Wouldn't a 1000 Watt BBSHD apply the same kind of pressure on the dropouts? Just coming from the chain instead?flat tire wrote: ↑Oct 13 2018 3:58pmYes. Plenty of people have opened their rear dropouts with hub motors. It may not happen right away on 1000W but you will stress the dropouts every time you apply power. There is not that much metal there and although you have worked out that the axle won't have optimum leverage on the weakest part, you are tempting fate to not run torque arms.
It really sucks having your motor spin out of the dropouts.
For power levels that are actually fun, forget torque arms: a custom rear arm with huge reinforced slots is necessary.
No. The force is applied from the chain and to the rear cluster. The cluster transfers the force to the hub, spokes and rim. That assembly spins on bearings that ride on the axle. You can't transfer much torque through those bearings considering that the bearings are specifically designed to allow the hub to spin freely. The whole idea is to convert the torque from the chainring to torqe at the rear wheel. It would be counter-productive to be applying that torque to the dropout.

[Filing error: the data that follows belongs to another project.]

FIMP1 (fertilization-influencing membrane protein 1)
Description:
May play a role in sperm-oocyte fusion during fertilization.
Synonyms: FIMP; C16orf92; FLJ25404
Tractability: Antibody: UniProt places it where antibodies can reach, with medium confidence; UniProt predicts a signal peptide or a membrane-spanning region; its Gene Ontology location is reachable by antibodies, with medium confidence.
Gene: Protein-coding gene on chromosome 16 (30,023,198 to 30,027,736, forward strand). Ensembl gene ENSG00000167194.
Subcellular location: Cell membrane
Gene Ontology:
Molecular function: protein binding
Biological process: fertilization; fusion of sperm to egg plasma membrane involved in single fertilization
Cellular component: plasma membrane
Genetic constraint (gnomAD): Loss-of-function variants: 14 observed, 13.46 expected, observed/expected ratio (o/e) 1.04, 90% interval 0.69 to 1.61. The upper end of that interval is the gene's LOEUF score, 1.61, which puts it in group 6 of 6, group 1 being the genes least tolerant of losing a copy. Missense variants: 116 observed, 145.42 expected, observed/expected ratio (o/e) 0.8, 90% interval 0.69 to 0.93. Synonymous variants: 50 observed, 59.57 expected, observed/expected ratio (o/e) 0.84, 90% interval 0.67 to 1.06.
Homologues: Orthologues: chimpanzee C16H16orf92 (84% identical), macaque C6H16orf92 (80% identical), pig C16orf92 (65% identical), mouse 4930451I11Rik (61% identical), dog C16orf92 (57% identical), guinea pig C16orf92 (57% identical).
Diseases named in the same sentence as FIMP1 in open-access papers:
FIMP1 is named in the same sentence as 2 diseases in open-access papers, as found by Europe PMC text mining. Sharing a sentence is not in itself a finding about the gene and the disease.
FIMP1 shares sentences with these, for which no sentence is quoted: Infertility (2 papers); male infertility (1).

Motor reaction torque is always transferred to the motor mounts. On a mid drive, that's the bottom bracket or some other part of the bike frame. On a hub motor, it's the axle ends.
Axles that are hollowed out for cables on one end can't transmit nearly as much torque through that end as they can through the solid end. So a good thick, tightly fitted, well anchored torque arm on the solid end of the axle is not significantly less secure than having one on each end, though having two is more fault tolerant.